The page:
I should also add that I do not believe that the Asian crisis was a result of moral hazard due to the belief of investors that the IMF could effectively insure their investments, or as it is sometimes put, that the Mexican rescue caused the Asian crisis. I believe that most of the lenders to the Asian countries simply couldn't imagine that those countries would get into a crisis of the magnitude that they did, that there could be fragilities in countries whose overall growth record in the last 30 years constitutes one of the great economic successes in all of history. In support of this view, as several researchers have shown, if you look at the micro-structure of capital flows to Asia, you do not find that flows went into the types of assets most likely to benefit in a crisis from a potential IMF program. I believe moral hazard was a factor in the case of Russia, where investors could have believed that the country was too important to be allowed to fail.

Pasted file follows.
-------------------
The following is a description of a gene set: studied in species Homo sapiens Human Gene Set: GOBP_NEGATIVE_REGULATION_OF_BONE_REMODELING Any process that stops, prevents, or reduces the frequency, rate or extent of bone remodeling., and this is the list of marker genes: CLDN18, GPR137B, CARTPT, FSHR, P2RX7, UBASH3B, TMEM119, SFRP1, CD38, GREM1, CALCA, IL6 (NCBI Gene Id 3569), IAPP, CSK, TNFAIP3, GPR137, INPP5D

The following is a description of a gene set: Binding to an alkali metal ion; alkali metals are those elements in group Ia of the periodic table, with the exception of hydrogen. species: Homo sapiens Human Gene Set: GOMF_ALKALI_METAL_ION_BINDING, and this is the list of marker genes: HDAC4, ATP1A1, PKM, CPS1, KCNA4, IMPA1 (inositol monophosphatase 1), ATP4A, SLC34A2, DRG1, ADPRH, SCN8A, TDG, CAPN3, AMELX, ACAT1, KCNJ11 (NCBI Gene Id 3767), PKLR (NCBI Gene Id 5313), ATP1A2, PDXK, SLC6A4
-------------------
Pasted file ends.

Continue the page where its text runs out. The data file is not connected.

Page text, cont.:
Nonetheless it did fail. That case, and that of Ecuador, plus the fact that most investors took severe losses in Asia, should help reduce the moral hazard potentially associated with official lending. Of course, in a situation in which insurance is available, it is rarely optimal to get rid of moral hazard entirely: The strategy should be to balance at the margin the benefits of public sector lending against the risks associated with its moral hazard, while seeking also to reduce moral hazard by improving the incentive structure, for instance by ensuring appropriate private sector involvement.